• 62. Wendel, G. W. 1972. Longevity of black cherry seed in the forest floor. Res. Note NE-149. Upper Darby, PA: U.S. Department of Agriculture, Forest Service, Northeastern Forest Experiment Station. 4 p. [15666]

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Growth Form (according to Raunkiær Life-form classification)

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More info for the term: phanerophyte

Phanerophyte

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Life Form

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Tree

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Reaction to Competition

Black cherry is classed as  intolerant of shade. Although black cherry seedlings are common  under uncut stands and survive for 3 to 5 years, they do not live  for extended periods or move up into larger size classes without  moderate to heavy opening of the overstory canopy.

    In sapling and larger sizes, black cherry trees are considered  very intolerant of competition. Cherry trees are found primarily  in the dominant and codominant crown classes. Those individuals  that drop to lower crown levels decline in growth and soon die.  Thus, diameter distribution of black cherry in even-aged stands  follows the bell-shaped curve typical of intolerant species (51).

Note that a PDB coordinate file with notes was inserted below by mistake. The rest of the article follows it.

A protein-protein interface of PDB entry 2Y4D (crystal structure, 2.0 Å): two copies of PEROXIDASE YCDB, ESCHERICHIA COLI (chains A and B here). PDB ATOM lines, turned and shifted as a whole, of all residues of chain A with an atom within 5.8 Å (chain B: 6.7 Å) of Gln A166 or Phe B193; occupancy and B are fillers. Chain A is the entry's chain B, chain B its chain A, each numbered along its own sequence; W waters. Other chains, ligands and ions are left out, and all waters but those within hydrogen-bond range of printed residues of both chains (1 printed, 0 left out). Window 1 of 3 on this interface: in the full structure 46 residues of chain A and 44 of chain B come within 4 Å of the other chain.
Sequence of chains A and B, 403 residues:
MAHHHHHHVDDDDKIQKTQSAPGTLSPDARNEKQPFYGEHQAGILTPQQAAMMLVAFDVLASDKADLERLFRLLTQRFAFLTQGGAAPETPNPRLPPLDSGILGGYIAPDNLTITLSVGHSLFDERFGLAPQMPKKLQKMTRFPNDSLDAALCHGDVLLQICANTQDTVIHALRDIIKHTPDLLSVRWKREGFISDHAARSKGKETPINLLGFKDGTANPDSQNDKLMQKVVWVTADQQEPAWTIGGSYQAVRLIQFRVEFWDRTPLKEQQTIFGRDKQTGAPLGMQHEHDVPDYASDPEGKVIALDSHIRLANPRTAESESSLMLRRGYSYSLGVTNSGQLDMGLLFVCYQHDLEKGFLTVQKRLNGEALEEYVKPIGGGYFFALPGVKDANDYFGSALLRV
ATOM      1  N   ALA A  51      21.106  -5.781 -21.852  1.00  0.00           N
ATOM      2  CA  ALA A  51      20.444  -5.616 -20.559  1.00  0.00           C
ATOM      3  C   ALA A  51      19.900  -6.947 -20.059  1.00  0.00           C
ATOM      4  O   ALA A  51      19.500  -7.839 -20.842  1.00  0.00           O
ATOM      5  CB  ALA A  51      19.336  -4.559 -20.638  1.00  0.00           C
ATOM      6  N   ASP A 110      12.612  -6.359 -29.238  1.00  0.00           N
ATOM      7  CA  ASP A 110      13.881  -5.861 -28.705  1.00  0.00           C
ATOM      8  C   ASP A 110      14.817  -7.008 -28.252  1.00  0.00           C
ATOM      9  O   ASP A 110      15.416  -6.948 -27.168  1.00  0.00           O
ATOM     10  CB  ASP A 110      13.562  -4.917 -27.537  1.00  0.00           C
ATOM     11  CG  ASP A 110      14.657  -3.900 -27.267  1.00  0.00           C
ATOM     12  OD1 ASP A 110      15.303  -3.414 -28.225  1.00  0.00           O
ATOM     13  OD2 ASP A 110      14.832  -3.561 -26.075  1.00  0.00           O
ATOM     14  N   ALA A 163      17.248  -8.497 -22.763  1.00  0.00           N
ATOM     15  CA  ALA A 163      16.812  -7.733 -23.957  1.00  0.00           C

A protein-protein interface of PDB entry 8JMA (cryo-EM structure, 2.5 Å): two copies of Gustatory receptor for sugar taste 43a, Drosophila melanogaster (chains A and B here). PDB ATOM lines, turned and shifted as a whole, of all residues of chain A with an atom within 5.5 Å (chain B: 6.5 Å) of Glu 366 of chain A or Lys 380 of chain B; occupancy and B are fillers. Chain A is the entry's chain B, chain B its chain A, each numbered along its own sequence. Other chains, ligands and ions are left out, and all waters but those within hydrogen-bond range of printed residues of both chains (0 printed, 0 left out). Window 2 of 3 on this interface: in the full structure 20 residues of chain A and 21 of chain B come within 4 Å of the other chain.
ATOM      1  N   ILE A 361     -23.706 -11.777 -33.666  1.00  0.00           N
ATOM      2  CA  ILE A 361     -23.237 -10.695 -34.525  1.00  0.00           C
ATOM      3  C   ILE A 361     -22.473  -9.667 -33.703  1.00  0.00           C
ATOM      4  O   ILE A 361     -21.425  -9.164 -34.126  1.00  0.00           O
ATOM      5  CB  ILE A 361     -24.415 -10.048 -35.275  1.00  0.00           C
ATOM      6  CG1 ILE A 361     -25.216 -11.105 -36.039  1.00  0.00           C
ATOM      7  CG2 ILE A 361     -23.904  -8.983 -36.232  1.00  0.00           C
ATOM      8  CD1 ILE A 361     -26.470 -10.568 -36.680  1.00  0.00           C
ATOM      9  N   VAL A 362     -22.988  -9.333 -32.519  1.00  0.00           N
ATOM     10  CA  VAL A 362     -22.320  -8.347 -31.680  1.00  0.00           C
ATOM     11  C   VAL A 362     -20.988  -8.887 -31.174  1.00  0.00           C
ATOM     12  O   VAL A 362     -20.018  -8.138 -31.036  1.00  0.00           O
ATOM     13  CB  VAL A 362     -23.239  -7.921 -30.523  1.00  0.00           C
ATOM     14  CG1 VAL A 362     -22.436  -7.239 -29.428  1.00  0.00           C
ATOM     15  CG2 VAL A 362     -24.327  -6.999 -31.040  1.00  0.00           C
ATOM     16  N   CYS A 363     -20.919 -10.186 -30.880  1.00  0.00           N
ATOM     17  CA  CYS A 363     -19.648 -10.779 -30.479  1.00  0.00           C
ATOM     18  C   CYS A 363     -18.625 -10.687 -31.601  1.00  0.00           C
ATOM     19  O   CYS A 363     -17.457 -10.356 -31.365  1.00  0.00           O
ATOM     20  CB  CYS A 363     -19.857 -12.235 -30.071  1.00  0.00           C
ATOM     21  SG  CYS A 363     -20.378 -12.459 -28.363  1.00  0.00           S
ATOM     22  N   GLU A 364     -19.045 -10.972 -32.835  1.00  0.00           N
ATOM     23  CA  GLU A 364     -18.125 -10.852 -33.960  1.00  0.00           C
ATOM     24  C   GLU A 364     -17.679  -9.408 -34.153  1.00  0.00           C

Black cherry dominants and codominants respond to thinning with  slight to moderate increases in diameter growth, especially at  ages up to 50 or 60 years (17,36,54). But thinning does not  generally produce a response in trees that have been suppressed.  Even early thinnings and cleanings intended to elevate  intermediate or suppressed cherry to codominate crown positions  generally have failed (13,73).

    Even-aged silviculture best satisfies the silvical requirements  for black cherry regeneration, using either clearcutting where  advance seedlings are already present or shelterwood cutting to  develop them where they are absent (56,58). Advance seedlings and  seed stored in the forest floor generally make retention of seed  trees unnecessary. Uneven-aged silviculture, especially  single-tree selection, tends to gradually eliminate cherry from  the stands, because cherry does Dot move up into the dominant  canopy without at least moderate levels of sunlight (46) . Group  selection cutting might maintain small percentages of cherry in  unevenaged stands, though this has never been demonstrated  clearly.